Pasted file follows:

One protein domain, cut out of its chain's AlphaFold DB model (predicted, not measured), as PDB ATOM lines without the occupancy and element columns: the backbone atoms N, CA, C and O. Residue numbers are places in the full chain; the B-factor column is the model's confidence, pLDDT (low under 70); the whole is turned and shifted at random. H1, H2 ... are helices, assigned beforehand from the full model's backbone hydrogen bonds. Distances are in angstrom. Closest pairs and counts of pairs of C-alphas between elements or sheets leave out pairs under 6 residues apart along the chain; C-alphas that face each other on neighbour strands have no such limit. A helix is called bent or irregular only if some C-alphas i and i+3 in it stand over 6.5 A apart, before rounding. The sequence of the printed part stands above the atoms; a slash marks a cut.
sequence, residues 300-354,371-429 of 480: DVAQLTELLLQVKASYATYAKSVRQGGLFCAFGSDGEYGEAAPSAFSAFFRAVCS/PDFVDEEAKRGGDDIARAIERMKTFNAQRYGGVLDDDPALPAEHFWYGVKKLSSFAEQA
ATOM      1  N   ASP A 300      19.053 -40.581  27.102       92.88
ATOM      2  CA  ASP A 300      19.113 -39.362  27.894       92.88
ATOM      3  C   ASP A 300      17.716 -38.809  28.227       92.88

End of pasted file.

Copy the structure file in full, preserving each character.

One protein domain, cut out of its chain's AlphaFold DB model (predicted, not measured), as PDB ATOM lines without the occupancy and element columns: the backbone atoms N, CA, C and O. Residue numbers are places in the full chain; the B-factor column is the model's confidence, pLDDT (low under 70); the whole is turned and shifted at random. H1, H2 ... are helices, assigned beforehand from the full model's backbone hydrogen bonds. Distances are in angstrom. Closest pairs and counts of pairs of C-alphas between elements or sheets leave out pairs under 6 residues apart along the chain; C-alphas that face each other on neighbour strands have no such limit. A helix is called bent or irregular only if some C-alphas i and i+3 in it stand over 6.5 A apart, before rounding. The sequence of the printed part stands above the atoms; a slash marks a cut.
sequence, residues 300-354,371-429 of 480: DVAQLTELLLQVKASYATYAKSVRQGGLFCAFGSDGEYGEAAPSAFSAFFRAVCS/PDFVDEEAKRGGDDIARAIERMKTFNAQRYGGVLDDDPALPAEHFWYGVKKLSSFAEQA
ATOM      1  N   ASP A 300      19.053 -40.581  27.102       92.88
ATOM      2  CA  ASP A 300      19.113 -39.362  27.894       92.88
ATOM      3  C   ASP A 300      17.716 -38.809  28.227       92.88